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Mississippi Retains Least Healthy State Title, Hawaii Ranks Healthiest in 2013 Rankings

According to the latest, and frankly most, state health rankings, the healthiest states are mostly found in the western and northeastern parts of the country while the least healthy are in the South. America’s Health Rankings have released their list for 2013, with Hawaii taking the top health spot.

overall rank

The top three is rounded out by Vermont and Minnesota. At the bottom of the overall list are Louisiana, Arkansas and Mississippi. To determine the overall health of each state, America’s Health Rankings combined information about individual health choices, environment, public policy and clinical care. States were also ranked on percentage of adult population who smoke, are obese, are physically inactive, and have diabetes.


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Invokana Drug May be Game Changer for Type 2 Diabetes Patients

  • The U.S. Food and Drug Administration has approved the first of a new class of drugs to treat Type 2 Diabetes called Invokana.
  • Invokana filters sugar into the kidney as opposed to previous medications which manipulated insulin levels to control blood sugar.
  • Our resident pharmacist Dr. Sarah Kahn says there are some concerns regarding how Invokana will affect the heart. According to Kahn, the current data is inconclusive, so they are conducting a trial called the CANVAS study (Canagliflozin Cardiovascular Assessment Study). Those results won’t be available until 2015. In addition, the FDA is requiring Janssen Pharmaceuticals – Invokana’s manufacturer - to conduct five studies once the drug hits the market.
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Betsy Schow Lost 75 Pounds, Became an Author and Ran a Marathon All in One Year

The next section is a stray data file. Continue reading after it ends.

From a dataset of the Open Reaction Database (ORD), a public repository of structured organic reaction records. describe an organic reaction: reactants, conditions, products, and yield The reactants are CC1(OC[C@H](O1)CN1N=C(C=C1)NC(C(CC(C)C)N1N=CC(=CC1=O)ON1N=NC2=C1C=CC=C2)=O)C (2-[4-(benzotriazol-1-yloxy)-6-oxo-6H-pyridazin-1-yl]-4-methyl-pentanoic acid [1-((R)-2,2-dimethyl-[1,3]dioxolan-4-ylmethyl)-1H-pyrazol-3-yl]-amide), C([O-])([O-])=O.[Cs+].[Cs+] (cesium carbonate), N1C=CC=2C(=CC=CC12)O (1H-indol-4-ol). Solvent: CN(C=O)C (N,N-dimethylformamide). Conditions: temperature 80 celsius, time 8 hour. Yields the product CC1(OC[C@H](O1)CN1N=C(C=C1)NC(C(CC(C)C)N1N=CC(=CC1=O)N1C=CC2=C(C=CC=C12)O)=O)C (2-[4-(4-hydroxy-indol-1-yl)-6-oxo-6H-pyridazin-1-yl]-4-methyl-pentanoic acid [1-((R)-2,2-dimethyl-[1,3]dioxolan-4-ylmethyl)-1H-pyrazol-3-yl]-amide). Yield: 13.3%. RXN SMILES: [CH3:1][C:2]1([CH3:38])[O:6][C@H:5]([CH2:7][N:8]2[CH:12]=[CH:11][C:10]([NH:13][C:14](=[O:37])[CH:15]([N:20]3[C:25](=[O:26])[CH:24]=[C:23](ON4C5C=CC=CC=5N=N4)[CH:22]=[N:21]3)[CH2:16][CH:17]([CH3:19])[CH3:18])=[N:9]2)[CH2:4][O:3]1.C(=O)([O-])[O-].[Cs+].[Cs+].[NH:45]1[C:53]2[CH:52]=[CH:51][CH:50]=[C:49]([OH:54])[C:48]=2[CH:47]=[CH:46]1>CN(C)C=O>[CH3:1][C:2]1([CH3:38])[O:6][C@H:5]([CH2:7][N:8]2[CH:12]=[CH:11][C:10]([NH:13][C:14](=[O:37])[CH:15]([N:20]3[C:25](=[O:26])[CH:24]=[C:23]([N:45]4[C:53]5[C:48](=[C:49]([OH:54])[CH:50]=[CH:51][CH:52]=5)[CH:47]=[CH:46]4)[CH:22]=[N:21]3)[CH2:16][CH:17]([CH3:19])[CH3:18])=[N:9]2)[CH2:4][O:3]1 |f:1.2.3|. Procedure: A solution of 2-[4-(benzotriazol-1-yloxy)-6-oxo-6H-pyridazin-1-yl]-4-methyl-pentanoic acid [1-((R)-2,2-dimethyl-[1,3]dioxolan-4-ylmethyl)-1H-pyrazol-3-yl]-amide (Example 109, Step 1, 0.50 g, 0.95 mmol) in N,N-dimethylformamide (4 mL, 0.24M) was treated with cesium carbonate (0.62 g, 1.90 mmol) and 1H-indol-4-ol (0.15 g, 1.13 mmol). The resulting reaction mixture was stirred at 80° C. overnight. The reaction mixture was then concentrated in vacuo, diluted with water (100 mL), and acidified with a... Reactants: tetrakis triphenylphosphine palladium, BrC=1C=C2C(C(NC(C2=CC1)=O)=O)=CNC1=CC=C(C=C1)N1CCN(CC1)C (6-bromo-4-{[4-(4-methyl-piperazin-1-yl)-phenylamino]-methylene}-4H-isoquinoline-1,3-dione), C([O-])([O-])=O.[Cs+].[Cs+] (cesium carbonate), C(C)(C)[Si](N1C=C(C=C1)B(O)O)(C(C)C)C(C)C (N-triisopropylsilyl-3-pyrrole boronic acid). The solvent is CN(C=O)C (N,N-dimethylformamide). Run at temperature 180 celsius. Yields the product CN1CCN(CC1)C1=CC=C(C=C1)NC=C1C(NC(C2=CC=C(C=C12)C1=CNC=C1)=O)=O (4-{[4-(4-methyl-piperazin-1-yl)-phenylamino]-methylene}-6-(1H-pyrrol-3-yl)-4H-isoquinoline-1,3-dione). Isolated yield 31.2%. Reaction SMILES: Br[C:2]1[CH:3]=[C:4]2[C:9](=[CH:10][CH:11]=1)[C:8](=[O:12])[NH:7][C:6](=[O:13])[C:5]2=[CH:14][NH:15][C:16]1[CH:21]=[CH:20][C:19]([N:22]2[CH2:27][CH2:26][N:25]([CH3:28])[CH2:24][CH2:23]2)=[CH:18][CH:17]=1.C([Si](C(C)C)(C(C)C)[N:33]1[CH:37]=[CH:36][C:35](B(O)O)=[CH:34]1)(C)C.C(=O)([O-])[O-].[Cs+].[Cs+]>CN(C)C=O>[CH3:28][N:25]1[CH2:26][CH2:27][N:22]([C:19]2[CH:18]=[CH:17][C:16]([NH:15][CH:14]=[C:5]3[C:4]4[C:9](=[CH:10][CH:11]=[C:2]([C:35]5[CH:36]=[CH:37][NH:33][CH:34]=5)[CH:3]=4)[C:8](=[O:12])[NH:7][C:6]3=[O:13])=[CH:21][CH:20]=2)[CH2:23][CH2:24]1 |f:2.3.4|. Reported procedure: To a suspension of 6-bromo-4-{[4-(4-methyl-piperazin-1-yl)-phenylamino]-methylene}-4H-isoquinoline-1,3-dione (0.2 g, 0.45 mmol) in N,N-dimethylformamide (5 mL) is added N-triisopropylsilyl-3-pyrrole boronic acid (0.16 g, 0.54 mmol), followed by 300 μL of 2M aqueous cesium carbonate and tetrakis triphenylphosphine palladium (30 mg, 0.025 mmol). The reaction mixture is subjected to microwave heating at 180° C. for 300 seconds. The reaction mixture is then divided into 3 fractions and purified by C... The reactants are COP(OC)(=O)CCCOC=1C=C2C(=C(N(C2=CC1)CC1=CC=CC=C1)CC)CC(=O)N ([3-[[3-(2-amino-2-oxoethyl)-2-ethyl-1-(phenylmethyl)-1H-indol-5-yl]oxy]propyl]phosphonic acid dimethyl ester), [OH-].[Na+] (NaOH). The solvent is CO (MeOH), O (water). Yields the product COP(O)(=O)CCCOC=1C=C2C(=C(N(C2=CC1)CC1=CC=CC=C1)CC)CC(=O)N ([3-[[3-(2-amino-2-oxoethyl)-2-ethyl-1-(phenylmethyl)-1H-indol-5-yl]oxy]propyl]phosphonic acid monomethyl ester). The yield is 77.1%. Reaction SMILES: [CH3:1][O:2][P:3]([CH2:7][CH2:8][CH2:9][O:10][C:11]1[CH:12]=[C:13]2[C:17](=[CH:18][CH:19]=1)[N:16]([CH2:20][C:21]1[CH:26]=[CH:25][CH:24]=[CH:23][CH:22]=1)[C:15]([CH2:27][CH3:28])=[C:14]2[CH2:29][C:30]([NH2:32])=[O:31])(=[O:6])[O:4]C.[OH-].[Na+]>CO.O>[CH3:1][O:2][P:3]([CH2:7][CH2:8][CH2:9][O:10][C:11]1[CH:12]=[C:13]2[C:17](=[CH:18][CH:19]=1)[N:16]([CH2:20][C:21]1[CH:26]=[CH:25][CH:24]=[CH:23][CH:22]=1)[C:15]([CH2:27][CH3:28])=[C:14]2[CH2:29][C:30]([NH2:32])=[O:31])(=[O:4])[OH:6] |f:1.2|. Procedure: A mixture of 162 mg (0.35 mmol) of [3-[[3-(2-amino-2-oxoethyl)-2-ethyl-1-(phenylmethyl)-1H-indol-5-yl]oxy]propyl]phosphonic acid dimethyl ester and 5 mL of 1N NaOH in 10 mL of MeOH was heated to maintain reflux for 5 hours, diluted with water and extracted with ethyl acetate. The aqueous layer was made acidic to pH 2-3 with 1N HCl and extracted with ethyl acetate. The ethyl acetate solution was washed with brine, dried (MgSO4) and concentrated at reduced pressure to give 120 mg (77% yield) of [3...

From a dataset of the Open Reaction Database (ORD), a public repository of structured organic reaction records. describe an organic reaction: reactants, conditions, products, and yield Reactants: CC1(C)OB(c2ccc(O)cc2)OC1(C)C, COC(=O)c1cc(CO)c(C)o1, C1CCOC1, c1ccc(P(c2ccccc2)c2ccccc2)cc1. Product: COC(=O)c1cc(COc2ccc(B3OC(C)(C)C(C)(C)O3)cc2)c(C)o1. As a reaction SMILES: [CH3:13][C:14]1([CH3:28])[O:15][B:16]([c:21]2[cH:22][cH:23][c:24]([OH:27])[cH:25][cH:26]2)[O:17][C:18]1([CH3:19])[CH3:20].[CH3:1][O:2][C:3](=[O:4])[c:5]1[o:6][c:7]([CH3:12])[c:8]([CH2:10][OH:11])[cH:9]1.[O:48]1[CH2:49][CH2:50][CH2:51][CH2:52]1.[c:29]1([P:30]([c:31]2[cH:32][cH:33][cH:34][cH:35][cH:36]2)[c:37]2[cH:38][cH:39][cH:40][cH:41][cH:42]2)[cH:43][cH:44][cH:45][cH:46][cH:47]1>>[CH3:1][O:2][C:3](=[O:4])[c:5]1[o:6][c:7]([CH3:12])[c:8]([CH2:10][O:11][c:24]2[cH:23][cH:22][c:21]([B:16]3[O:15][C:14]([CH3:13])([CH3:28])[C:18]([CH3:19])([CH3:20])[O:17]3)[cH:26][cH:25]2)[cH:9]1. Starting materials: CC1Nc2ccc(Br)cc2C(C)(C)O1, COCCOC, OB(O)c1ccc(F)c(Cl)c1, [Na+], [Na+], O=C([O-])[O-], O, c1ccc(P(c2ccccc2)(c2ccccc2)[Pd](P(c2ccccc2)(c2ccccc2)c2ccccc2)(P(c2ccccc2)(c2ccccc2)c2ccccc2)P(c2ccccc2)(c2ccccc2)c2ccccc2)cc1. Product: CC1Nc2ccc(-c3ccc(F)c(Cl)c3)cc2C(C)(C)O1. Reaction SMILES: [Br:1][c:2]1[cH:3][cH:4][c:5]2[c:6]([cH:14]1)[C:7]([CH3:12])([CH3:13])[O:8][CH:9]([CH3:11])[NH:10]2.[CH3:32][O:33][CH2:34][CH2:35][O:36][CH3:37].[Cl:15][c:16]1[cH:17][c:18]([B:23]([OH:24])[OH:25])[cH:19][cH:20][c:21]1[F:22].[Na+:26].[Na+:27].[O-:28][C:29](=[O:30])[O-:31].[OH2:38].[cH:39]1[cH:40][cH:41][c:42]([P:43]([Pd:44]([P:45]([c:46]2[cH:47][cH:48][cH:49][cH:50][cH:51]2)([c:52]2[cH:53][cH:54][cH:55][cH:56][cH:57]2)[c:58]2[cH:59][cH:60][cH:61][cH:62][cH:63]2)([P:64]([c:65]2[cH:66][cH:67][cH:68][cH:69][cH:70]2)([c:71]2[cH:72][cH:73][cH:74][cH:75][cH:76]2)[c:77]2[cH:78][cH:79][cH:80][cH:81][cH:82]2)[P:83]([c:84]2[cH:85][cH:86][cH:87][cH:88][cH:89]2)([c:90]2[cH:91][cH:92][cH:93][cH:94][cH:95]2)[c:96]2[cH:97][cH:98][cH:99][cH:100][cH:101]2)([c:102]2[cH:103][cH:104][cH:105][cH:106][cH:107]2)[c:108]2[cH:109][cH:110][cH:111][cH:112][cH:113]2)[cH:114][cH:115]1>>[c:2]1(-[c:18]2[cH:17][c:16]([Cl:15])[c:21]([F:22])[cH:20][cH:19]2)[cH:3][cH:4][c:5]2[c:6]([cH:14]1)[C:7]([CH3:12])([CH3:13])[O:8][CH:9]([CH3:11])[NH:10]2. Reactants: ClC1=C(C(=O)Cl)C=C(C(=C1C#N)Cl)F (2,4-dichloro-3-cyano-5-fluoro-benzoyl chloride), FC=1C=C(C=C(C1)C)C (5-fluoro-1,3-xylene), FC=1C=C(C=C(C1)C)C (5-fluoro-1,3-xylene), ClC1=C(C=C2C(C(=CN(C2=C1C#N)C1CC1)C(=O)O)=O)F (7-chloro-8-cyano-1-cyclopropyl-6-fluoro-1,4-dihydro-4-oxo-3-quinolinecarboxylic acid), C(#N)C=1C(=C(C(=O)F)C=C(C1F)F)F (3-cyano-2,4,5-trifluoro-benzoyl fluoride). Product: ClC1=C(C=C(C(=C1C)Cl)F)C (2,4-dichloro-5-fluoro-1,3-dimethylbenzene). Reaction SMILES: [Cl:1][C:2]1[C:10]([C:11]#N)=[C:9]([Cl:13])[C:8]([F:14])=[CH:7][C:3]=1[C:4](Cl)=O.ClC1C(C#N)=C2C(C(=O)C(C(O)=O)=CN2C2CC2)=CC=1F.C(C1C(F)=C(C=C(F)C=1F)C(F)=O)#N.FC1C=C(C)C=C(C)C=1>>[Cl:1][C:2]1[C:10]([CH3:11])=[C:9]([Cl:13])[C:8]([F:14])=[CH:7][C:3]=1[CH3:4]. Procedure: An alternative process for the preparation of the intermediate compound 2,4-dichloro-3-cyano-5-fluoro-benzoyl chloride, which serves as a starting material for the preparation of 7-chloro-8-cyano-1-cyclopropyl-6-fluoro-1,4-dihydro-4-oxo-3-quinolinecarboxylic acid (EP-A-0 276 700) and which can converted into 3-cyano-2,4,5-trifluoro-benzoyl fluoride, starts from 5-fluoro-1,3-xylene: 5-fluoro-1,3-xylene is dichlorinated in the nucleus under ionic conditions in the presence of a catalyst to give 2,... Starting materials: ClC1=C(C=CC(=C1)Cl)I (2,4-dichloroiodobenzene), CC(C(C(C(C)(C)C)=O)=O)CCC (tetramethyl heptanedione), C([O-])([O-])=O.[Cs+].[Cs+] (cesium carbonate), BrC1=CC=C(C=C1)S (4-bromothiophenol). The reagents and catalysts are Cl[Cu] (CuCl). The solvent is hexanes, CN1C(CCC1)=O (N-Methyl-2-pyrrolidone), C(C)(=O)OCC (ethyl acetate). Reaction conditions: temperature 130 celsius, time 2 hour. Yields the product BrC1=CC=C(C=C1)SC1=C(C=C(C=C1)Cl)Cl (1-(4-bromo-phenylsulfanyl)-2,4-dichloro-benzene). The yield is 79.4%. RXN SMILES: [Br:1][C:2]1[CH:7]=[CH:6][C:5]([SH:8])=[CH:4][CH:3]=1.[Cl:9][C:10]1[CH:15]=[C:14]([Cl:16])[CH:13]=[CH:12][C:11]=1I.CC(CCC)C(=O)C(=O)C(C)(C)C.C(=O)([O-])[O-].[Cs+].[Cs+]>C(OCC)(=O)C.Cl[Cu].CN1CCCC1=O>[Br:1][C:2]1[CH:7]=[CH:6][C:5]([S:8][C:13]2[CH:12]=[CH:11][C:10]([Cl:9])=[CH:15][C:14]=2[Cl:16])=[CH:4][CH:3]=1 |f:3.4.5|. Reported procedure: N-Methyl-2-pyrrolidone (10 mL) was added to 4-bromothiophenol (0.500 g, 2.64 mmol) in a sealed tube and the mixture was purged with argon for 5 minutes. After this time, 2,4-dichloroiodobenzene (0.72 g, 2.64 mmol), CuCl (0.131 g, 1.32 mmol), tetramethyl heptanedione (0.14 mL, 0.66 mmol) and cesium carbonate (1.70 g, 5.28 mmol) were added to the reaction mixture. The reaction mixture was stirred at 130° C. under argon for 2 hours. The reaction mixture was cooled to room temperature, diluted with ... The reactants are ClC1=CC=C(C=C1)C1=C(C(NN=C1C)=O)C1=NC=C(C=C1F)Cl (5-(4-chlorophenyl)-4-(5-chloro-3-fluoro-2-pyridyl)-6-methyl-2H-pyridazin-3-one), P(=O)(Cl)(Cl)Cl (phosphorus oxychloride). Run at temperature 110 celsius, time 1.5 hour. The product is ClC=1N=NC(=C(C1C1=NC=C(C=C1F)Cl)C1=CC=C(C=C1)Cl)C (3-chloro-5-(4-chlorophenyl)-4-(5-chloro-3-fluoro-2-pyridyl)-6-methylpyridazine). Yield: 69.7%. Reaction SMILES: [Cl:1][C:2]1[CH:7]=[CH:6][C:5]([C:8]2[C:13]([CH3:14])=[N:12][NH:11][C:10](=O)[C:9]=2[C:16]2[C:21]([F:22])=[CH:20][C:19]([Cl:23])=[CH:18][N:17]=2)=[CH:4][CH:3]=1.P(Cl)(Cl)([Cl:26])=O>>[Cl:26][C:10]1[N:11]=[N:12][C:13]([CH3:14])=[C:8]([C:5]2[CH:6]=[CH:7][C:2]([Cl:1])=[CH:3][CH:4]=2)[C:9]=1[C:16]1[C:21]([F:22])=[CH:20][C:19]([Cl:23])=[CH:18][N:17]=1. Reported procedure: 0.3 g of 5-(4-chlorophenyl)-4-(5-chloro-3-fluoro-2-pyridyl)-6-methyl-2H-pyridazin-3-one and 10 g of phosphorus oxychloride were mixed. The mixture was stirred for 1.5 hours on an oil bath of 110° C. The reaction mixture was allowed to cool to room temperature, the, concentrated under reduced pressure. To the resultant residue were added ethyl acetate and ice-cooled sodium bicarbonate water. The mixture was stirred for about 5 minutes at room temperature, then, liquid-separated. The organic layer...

Betsy Schow’s weight struggles began early on in life. She recalls her childhood, growing up with two parents who both struggled with their weight and three siblings who were the stark opposite.

“I have three older sisters and they were always skinny little whips. It was obnoxious,” she joked. “When I was 12 my dad lost quite a bit of weight – 150 pounds – with Atkins and Fen-Phen. It was at that point that he not so politely pointed out that was I fat.”

Perhaps not so aware of her weight before that moment, Betsy’s struggles all of the sudden became a preoccupation. She did everything she could to try and lose the weight, testing out various diet and fitness programs but they all ended up leaving her heavier than she was before. It didn’t take long before this pattern left her fed up and willing to do just about anything to lose the weight.

At 5 feet 7 inches tall, Betsy weighed just shy of 220 pounds at her heaviest. A big push came when she tried to eat better over one summer in an attempt to finally get in a swimsuit and feel comfortable. But when she stopped nursing her youngest daughter that year she gained an unexpected 10 pounds in one month, which sent her to a sinking point.

“Between that 10 pounds and the scale I lost it. I broke down and realized I had to change,” she recalled. “Even then it started out pretty much the same but I needed to do something drastic because my doctor was warning me I was pre-diabetic.”
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The High Cost of Diabetes: $2 Billion per Year While 80 Percent of Cases are Reversible